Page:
By Cynthia A. Frosch, PhD
Most parents know the power of reading with their children. Yet, when given a book, many parents think they have to follow the words exactly and stick to the storyline.
But books are about more than just “reading” words! Books offer a window into the lives of others and can support children as they face a variety of issues and challenges. For example, a book about anger can be used to help your child label and discuss his own anger. A book about a new baby can help a child adjust to the addition of a new baby brother or sister. For a child who becomes interested in dinosarus, books can take her interest to a new level of knowledge and enjoyment.
There are many ways that parents and adults can share books with young children. And there isn’t necessarily one right or wrong way. In fact, different styles may work better for different kids and different parents. A child who is very interested in looking at books may sit on your lap and enjoy listening to stories for 1/2 hour. Another child may prefer matching up the pictures in books to his own toys. Or listening to books on tape — an activity that allows her to move around the room at the same time.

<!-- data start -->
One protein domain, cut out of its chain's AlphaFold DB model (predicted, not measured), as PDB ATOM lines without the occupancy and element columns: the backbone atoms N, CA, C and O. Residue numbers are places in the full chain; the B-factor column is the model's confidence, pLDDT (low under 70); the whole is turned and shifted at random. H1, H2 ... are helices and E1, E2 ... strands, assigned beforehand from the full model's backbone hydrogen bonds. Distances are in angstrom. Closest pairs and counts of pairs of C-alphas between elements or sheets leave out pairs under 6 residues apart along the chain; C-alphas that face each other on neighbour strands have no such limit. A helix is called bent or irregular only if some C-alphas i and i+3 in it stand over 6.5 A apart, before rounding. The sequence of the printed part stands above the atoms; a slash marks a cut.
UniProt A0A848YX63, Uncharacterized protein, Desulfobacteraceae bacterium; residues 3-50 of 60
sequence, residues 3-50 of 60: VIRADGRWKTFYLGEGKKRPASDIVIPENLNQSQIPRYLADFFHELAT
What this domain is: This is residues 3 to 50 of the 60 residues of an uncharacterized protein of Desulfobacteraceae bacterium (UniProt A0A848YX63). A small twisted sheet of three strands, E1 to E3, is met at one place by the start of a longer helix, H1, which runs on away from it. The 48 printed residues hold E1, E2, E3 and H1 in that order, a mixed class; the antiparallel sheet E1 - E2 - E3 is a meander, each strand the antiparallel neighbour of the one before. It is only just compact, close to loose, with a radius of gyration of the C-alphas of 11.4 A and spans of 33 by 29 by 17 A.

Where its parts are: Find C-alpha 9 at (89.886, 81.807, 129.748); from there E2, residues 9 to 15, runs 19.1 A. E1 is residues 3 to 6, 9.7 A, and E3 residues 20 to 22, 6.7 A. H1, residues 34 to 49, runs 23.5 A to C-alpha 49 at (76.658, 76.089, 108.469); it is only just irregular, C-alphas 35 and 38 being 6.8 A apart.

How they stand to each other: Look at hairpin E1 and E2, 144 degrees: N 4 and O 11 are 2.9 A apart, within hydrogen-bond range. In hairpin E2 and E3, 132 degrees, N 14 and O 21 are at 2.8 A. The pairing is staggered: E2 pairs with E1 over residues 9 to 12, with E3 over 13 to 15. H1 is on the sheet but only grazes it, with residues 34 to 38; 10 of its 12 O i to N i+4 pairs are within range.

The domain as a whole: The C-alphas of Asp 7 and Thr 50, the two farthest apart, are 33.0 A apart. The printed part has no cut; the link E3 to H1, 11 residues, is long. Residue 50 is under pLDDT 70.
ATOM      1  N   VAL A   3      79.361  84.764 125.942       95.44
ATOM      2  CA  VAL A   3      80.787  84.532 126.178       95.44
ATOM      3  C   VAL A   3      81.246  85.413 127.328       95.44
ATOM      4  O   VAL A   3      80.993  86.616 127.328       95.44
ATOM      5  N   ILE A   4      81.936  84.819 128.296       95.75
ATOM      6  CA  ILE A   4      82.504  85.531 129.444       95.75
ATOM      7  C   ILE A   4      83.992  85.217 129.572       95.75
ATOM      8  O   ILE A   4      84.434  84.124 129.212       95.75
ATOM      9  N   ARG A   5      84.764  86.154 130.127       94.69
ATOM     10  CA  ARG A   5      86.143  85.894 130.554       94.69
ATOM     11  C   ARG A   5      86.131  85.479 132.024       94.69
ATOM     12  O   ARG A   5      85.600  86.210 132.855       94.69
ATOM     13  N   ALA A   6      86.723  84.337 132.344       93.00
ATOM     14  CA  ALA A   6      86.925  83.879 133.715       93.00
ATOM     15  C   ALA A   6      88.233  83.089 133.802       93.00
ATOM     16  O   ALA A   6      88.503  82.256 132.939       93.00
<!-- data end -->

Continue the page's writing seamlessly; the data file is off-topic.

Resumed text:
Regardless of how you choose to use books in your family, one thing remains the same – the importance of sensitive and responsive interactions with parents or caregivers. This is where The READY Method can be implemented. When you are aware of your child’s needs and interests around literacy and are able to adjust your perspective to follow your child, you are providing the most powerful link to literacy — a fun and loving context for learning.
The next time your child shows an interest in a particular book or topic, visit the library to find more books on the topic or by the same author. And if your child wants to explore books a bit less “conventionally”, give it a try. (I’ll admit to having read the last page first a few times in my life.)